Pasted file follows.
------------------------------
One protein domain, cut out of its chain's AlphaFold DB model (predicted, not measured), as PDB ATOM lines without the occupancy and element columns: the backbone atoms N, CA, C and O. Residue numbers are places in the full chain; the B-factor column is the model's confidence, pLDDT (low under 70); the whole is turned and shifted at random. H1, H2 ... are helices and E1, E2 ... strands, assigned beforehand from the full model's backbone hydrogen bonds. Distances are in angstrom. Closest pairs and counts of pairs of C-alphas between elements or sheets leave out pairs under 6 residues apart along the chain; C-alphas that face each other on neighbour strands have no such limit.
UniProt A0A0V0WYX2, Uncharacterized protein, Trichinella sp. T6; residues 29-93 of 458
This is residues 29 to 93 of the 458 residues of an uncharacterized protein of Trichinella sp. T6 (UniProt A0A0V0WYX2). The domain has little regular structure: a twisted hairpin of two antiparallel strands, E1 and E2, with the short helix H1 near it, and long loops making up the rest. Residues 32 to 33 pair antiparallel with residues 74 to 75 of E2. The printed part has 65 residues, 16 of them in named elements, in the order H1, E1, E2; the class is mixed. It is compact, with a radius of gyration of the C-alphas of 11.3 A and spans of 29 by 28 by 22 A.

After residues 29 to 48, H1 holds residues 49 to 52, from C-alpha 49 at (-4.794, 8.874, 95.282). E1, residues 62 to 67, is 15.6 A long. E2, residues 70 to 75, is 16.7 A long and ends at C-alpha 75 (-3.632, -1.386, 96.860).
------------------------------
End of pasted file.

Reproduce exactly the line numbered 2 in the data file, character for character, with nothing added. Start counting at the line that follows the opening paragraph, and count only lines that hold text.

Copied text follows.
This is residues 29 to 93 of the 458 residues of an uncharacterized protein of Trichinella sp. T6 (UniProt A0A0V0WYX2). The domain has little regular structure: a twisted hairpin of two antiparallel strands, E1 and E2, with the short helix H1 near it, and long loops making up the rest. Residues 32 to 33 pair antiparallel with residues 74 to 75 of E2. The printed part has 65 residues, 16 of them in named elements, in the order H1, E1, E2; the class is mixed. It is compact, with a radius of gyration of the C-alphas of 11.3 A and spans of 29 by 28 by 22 A.